Monday, April 21, 2014
Search
  
Submit your own News for
inclusion in our Site.
Click here...
Breaking News
Sharp Improves LCD Viewing Angle With New Optical Film
Ex-Apple CEO To Sell Mobiles In India
HTC Hired Ex-Samsung Marketing Officer
Xbox One Wolrdwide Sales Cross 5 million
Samsung Works With GLOBALFOUNDRIES On 14 nm FinFET Offering
Facebook To Find Nearby Friends
Console Sales Lift AMD's First Quarter Results
LG Expands 'Second Screen' TV Ecosystem With Open-Source SDK
Active Discussions
help questions structure DVDR
Made video, won't play back easily
Questions durability monitor LCD
Questions fungus CD/DVD Media, Some expert engineer in optical media can help me?
CD, DVD and Blu-ray burning for Android in development
IBM supercharges Power servers with graphics chips
Werner Vogels: four cloud computing trends for 2014
Video editing software.
 Home > News > Consumer Electronics > Blu-Ray...
Last 7 Days News : SU MO TU WE TH FR SA All News

Thursday, September 16, 2004
Blu-Ray to Benefit from Sony Acquisition of MGM


With its acquisition of Hollywood film studio Metro-Goldwyn-Mayer, Sony Corp. is one step closer to its vision of linking hardware and content, and to winning the key battle for the next generation DVD.

Sony's acquisition of MGM will create the world's largest film library, about 7,600 titles, and would appear to fit nicely into Sony's overall strategy of creating synergies between its consumer electronics and its movies, music and games.

A group headed by Sony Corp. of America has agreed to buy MGM, the 80-year-old studio that owns the James Bond, Pink Panther and Rocky movies, in a deal worth about $4.85 billion including the assumption of about $2 billion of debt.

Analysts and investors are worried about the potential damage to Sony's balance sheet and have doubts about when and how the synergies between movies and electronics will be achieved. But they say the reasoning behind the acquisition was sound.

"The MGM library is a rich source of content and potential profits for Sony," said Kiyoshi Yamanaka, a fund manager at T&D Asset Management.

Sony also announced on Tuesday that it had reached an agreement with U.S. cable TV operator Comcast to offer Sony and MGM movies over Comcast's video-on-demand systems and on new cable channels that it would form with the Sony group.

This means Sony will also be able to generate cash flow by selling the Sony and MGM library of films on cable TV, in addition to the revenues produced by retail sales of DVDs.

Sony does not provide a breakdown of its DVD sales, but the company's music division recorded an operating profit of $318 million (35 billion yen) in the previous business year to March 31, on sales of $6.9 billion (756 billion yen), or about 10 percent of the group's total.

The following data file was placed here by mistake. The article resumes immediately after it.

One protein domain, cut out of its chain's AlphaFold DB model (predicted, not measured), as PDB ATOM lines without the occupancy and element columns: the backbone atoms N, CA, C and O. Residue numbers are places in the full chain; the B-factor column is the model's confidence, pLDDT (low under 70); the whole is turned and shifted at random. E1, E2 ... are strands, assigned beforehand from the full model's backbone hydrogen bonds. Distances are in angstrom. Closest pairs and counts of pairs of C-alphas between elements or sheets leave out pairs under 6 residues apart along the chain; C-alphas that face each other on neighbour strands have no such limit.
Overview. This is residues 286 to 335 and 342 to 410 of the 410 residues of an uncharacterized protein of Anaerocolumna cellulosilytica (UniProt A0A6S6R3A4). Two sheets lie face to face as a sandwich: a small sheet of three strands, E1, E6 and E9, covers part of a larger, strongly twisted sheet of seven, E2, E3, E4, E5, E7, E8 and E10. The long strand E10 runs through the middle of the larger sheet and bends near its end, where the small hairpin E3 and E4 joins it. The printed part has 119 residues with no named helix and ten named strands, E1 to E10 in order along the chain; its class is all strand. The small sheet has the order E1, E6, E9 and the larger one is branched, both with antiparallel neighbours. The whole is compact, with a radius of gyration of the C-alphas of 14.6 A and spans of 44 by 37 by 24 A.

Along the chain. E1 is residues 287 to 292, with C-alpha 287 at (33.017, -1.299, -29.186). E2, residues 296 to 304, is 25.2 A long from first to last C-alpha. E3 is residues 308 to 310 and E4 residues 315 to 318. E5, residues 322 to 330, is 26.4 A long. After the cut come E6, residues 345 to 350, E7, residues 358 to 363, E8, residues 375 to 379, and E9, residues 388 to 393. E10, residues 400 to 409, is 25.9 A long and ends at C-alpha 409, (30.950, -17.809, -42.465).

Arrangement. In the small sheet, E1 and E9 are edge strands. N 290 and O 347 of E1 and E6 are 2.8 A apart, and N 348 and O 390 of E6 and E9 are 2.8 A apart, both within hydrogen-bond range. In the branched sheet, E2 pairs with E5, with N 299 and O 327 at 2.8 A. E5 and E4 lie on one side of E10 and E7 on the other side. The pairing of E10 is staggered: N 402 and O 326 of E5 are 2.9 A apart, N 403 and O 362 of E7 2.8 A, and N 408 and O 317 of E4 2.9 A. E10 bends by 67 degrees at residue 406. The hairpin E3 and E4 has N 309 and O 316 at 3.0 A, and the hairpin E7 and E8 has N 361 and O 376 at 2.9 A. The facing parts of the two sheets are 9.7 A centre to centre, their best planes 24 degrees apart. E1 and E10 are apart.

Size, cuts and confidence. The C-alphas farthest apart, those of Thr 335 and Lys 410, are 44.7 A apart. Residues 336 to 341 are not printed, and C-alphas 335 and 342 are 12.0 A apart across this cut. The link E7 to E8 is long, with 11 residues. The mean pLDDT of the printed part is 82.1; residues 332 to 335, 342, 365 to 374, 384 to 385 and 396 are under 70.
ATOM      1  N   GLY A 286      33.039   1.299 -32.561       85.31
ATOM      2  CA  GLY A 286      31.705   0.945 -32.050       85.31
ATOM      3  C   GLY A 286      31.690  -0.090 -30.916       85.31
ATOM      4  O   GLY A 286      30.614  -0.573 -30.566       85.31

Sony acquired Columbia Pictures in 1989 for $3.4 billion, which at the time was the largest ever acquisition by a Japanese company. That deal caused numerous headaches for Sony due to losses from large budgets and box office duds.

The MGM purchase could help stabilize earnings in Sony's movie division, and may also advance the company's cause in the battle to establish a format called Blu-ray as the industry standard for the next generation of DVDs.

"One of the important aspects of this deal with MGM is that it may help Sony prevail in the DVD format war," T&D Asset's Yamanaka said.

Sony knows how important formats are, having lost out to JVC in the famous fight over videotape formats more than two decades ago, with JVC's VHS system becoming mainstream at the expense of Sony's Betamax.

Sony's consortium is up against a format called HD DVD, which is endorsed by Japan's NEC and others.

Both HD DVD and Blu-ray technologies use blue laser light, which, with a shorter wavelength than the red light used in conventional DVD recorders, can read and store data at much higher densities needed for high-definition recordings.

Sony would also look to use its larger library to capitalize on the spread of broadband Internet access worldwide, UFJ Tsubasa Securities analyst Kazuya Yamamoto said.

"Delivering movie content to the home online could become a lucrative business in the future as broadband access expands. Holding movie contents will become more valuable in that light," Yamamoto said.

From News.com



Previous
Next
Kano Technologies Introduces BLUE-WAV - Blue Laser Desktop Storage        All News        Asia Optical to set up subsidiary maker of optical components in Shanghai
StereoGraphics Releases the SynthaGram 404 Public Display LCD     Consumer Electronics News      Microsoft unveils IPTV-ready set-top box

Source Link Get RSS feed Easy Print E-Mail this Message

Related News
Sony Offers New BRAVIA 4K TV Line-Up, Media Player and Content Options
Sony Warns of Battery Issue in Vaio Laptops
Sony Releases New 2TB Hard Disk
Sony's New α7S Full-Frame Camera Outputs 4K Video
Sony To Cover 2014 FIFA World Cup In 4K
Sony Introduces 9.1ch digital Surround Wireless Headphones
New Sound Bars, TV Sound System And Full-HD 3D Projector by Sony
Sony's High-Resolution Audio Line-up Coming To Europe
Sony Releases New Digital Paper
Sony To Sell Building and Premises In Japan
Android KitKat Update Coming On Sony Xperia Z Ultra, Xperia Z1 and Xperia Z1 Compact Smartphones
Sony Introduces "Project Morpheus" Virtual Reality Headset For PS4

Most Popular News
 
Home | News | All News | Reviews | Articles | Guides | Download | Expert Area | Forum | Site Info
Site best viewed at 1024x768+ - CDRINFO.COM 1998-2014 - All rights reserved -
Privacy policy - Contact Us .